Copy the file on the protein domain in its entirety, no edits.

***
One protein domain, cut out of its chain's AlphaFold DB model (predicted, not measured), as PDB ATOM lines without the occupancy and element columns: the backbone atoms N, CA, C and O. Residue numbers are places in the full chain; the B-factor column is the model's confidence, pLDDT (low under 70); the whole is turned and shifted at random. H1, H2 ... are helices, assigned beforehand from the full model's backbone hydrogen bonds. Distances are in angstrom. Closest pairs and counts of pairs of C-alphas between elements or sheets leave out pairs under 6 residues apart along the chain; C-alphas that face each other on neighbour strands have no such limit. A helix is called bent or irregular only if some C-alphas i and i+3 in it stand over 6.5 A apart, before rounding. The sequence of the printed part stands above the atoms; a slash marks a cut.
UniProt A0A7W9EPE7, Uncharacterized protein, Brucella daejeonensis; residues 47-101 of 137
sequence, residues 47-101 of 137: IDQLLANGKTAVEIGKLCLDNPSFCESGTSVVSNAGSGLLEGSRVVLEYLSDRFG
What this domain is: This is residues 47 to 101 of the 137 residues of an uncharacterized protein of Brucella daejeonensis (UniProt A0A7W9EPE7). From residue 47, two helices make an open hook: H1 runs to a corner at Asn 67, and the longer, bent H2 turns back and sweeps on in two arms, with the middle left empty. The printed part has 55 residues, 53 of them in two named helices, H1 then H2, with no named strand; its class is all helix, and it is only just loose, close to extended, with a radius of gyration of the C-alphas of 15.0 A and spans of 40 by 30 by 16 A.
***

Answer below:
One protein domain, cut out of its chain's AlphaFold DB model (predicted, not measured), as PDB ATOM lines without the occupancy and element columns: the backbone atoms N, CA, C and O. Residue numbers are places in the full chain; the B-factor column is the model's confidence, pLDDT (low under 70); the whole is turned and shifted at random. H1, H2 ... are helices, assigned beforehand from the full model's backbone hydrogen bonds. Distances are in angstrom. Closest pairs and counts of pairs of C-alphas between elements or sheets leave out pairs under 6 residues apart along the chain; C-alphas that face each other on neighbour strands have no such limit. A helix is called bent or irregular only if some C-alphas i and i+3 in it stand over 6.5 A apart, before rounding. The sequence of the printed part stands above the atoms; a slash marks a cut.
UniProt A0A7W9EPE7, Uncharacterized protein, Brucella daejeonensis; residues 47-101 of 137
sequence, residues 47-101 of 137: IDQLLANGKTAVEIGKLCLDNPSFCESGTSVVSNAGSGLLEGSRVVLEYLSDRFG
What this domain is: This is residues 47 to 101 of the 137 residues of an uncharacterized protein of Brucella daejeonensis (UniProt A0A7W9EPE7). From residue 47, two helices make an open hook: H1 runs to a corner at Asn 67, and the longer, bent H2 turns back and sweeps on in two arms, with the middle left empty. The printed part has 55 residues, 53 of them in two named helices, H1 then H2, with no named strand; its class is all helix, and it is only just loose, close to extended, with a radius of gyration of the C-alphas of 15.0 A and spans of 40 by 30 by 16 A.